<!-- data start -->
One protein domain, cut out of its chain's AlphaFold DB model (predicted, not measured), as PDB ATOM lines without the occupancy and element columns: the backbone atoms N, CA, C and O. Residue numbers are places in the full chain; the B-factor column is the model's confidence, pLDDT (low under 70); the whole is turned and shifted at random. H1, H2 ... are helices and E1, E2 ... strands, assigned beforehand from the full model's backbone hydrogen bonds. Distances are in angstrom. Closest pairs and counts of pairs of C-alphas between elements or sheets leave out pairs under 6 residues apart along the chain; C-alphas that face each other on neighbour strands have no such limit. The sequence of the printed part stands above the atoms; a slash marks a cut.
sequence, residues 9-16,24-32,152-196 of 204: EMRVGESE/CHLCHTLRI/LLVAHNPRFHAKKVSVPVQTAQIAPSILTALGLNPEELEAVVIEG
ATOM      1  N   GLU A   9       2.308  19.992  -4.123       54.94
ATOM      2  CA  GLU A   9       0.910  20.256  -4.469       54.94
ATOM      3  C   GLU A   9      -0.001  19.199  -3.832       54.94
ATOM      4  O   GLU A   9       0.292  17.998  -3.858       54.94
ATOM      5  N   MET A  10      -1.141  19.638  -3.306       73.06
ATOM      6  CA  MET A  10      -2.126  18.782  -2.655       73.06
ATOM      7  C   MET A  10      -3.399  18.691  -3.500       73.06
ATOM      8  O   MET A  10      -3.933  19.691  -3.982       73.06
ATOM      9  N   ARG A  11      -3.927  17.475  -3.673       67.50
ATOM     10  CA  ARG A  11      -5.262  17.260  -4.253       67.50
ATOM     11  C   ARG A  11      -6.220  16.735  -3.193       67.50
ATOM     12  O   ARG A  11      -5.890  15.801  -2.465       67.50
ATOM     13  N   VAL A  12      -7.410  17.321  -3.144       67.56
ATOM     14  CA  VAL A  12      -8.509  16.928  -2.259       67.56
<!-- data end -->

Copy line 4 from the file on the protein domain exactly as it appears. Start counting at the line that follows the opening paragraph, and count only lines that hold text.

ATOM      3  C   GLU A   9      -0.001  19.199  -3.832       54.94